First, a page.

Ten lessons I learned in my first year of software testing

Photo by Ruijia Wang on Unsplash
  1. Real software testing begins after acceptance testing is complete. In the software testing process, acceptance testing is just the tip of the iceberg.
  2. There is a visible and an invisible component to a website. The tester should look at as much of the website’s invisible part as the visible part. Testers should search for unseen bugs to identify their impact on the visible part of the system. Google Dev Tools are the best friend of a tester.
  3. Testers break software and developers build it. Nevertheless, testers break software in order to help developers protect them against future problems.
  4. Exploratory testing involves thinking about things that software engineers or product designers might not have thought about or overlooked. Testers should also think about ways to improve their thinking skills.
  5. The more you study website technologies, the better you understand how an organization’s website works, and its weaknesses, the more dangerous your testing becomes.
  6. Find the bugs that developers and product managers care about the most and you’ll make their day. “A good catch” is the best compliment for the tester he can get.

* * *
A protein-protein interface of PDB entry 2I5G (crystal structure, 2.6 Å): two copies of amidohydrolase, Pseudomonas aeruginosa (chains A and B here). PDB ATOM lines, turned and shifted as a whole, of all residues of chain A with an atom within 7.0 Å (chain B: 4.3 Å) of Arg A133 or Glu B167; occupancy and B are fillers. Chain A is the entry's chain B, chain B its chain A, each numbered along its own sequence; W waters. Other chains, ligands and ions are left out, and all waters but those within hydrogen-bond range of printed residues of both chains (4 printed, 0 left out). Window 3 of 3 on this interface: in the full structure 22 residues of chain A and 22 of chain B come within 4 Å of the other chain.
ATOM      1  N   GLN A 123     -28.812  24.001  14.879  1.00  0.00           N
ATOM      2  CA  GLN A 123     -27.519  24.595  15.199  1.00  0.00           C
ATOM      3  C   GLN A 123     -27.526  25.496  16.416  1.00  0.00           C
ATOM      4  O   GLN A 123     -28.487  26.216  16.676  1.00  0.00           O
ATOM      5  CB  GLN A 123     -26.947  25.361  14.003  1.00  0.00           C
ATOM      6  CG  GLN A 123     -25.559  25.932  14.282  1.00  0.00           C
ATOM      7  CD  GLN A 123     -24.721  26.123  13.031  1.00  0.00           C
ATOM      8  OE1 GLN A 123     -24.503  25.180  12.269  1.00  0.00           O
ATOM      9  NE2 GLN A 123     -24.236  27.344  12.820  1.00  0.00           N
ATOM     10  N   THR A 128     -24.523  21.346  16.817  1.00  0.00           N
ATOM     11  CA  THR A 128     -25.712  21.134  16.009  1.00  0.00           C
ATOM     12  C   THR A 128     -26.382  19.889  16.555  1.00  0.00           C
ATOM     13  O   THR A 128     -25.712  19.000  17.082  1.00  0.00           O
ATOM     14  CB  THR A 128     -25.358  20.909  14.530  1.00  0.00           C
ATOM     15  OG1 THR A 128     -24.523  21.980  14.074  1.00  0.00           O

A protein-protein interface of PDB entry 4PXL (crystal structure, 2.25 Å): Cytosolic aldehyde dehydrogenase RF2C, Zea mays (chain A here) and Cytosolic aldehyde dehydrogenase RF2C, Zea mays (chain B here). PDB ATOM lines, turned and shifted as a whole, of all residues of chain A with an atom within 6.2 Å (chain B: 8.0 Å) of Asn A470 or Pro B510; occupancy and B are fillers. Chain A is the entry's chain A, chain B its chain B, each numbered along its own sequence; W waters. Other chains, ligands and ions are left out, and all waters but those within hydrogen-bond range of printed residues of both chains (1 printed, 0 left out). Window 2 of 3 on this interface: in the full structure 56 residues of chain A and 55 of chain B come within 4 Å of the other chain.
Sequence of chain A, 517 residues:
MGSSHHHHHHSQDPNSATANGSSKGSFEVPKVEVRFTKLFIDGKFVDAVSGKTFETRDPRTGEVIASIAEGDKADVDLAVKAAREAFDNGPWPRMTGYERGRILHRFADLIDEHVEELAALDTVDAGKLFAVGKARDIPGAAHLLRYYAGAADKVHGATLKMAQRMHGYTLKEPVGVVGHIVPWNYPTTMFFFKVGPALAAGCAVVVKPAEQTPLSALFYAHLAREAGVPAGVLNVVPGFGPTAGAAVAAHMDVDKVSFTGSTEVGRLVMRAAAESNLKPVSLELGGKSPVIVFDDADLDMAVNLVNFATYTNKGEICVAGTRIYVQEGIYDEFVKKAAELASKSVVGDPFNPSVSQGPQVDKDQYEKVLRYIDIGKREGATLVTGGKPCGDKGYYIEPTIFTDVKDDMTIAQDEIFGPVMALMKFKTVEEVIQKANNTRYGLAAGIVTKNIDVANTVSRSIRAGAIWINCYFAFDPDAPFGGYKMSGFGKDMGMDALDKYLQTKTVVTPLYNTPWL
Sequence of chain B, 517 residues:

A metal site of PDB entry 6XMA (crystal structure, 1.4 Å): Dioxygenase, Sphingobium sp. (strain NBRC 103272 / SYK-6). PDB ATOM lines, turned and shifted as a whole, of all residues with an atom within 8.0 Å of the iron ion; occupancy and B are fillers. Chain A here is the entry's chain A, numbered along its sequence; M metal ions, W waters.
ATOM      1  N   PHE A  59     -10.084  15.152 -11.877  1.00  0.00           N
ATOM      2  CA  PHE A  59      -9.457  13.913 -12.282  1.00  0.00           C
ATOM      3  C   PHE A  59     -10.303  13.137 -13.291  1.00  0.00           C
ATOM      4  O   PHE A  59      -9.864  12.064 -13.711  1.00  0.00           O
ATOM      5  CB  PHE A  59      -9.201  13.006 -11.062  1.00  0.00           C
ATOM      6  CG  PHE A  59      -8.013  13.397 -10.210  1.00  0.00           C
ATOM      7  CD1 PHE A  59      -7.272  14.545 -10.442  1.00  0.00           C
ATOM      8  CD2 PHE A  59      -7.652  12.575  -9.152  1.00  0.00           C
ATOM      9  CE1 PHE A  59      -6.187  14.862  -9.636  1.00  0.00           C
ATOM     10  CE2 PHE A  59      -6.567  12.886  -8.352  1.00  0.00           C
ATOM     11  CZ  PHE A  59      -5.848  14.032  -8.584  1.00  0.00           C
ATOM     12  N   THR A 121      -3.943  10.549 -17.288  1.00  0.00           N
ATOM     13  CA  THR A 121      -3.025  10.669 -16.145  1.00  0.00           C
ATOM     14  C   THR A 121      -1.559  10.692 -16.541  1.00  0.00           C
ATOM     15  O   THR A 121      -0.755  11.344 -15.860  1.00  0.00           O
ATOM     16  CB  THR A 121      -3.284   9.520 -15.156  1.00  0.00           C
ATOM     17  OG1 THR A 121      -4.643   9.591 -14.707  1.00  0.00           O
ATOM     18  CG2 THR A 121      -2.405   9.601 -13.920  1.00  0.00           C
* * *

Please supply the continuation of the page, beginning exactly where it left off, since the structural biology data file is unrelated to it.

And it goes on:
7. Software developers do not always believe in your found edgy bug, so the best solution is to make a video recording to convince them. Screenshots aren’t enough all the time.
  8. Inquiring about the website is as essential a software tester’s character trait as curiosity, attentiveness, desire to break. You need to define what software testing means to you. It gives a unique perspective to test the website and look for bugs. Testing the software has no one definite method.
  9. Testing with multi-tier systems is the best way to learn software testing as it provides many different scenarios to test the website as well as numerous chances to look for bugs that were not previously observable.
  10. Knowing and reading about software testing is as important as practising it. When combined, these two elements will enable you to improve your abilities as a software tester. Reading will teach you what you have to know about software testing and what next to learn, how to improve the things you already know, while practicing will give you experience and will make you faster at finding bugs because you will know where to look and you will know how to find them.

Testphilosopher. A diary on software testing, automation, and personal reflections